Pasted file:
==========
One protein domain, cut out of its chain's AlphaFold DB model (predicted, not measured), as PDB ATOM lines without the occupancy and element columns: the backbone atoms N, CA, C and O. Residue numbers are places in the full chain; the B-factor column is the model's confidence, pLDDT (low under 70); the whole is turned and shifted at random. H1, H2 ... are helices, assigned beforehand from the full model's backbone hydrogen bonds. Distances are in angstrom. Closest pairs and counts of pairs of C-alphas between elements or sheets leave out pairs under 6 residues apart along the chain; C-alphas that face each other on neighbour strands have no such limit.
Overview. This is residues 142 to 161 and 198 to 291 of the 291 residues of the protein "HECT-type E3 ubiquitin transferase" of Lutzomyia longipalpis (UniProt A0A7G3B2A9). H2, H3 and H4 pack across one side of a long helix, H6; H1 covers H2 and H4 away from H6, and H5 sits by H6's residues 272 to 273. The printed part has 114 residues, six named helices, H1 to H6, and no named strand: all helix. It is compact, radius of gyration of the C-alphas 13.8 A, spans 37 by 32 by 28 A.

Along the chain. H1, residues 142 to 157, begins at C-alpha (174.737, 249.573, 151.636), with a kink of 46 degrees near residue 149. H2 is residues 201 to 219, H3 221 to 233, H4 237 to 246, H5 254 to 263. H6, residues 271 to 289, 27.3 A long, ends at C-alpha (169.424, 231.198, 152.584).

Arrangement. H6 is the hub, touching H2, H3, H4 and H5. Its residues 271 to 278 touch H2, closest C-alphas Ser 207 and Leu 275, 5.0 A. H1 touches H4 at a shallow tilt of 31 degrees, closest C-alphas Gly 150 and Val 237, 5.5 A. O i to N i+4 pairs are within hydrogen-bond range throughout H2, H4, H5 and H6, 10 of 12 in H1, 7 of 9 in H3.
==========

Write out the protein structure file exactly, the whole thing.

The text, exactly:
One protein domain, cut out of its chain's AlphaFold DB model (predicted, not measured), as PDB ATOM lines without the occupancy and element columns: the backbone atoms N, CA, C and O. Residue numbers are places in the full chain; the B-factor column is the model's confidence, pLDDT (low under 70); the whole is turned and shifted at random. H1, H2 ... are helices, assigned beforehand from the full model's backbone hydrogen bonds. Distances are in angstrom. Closest pairs and counts of pairs of C-alphas between elements or sheets leave out pairs under 6 residues apart along the chain; C-alphas that face each other on neighbour strands have no such limit.
Overview. This is residues 142 to 161 and 198 to 291 of the 291 residues of the protein "HECT-type E3 ubiquitin transferase" of Lutzomyia longipalpis (UniProt A0A7G3B2A9). H2, H3 and H4 pack across one side of a long helix, H6; H1 covers H2 and H4 away from H6, and H5 sits by H6's residues 272 to 273. The printed part has 114 residues, six named helices, H1 to H6, and no named strand: all helix. It is compact, radius of gyration of the C-alphas 13.8 A, spans 37 by 32 by 28 A.

Along the chain. H1, residues 142 to 157, begins at C-alpha (174.737, 249.573, 151.636), with a kink of 46 degrees near residue 149. H2 is residues 201 to 219, H3 221 to 233, H4 237 to 246, H5 254 to 263. H6, residues 271 to 289, 27.3 A long, ends at C-alpha (169.424, 231.198, 152.584).

Arrangement. H6 is the hub, touching H2, H3, H4 and H5. Its residues 271 to 278 touch H2, closest C-alphas Ser 207 and Leu 275, 5.0 A. H1 touches H4 at a shallow tilt of 31 degrees, closest C-alphas Gly 150 and Val 237, 5.5 A. O i to N i+4 pairs are within hydrogen-bond range throughout H2, H4, H5 and H6, 10 of 12 in H1, 7 of 9 in H3.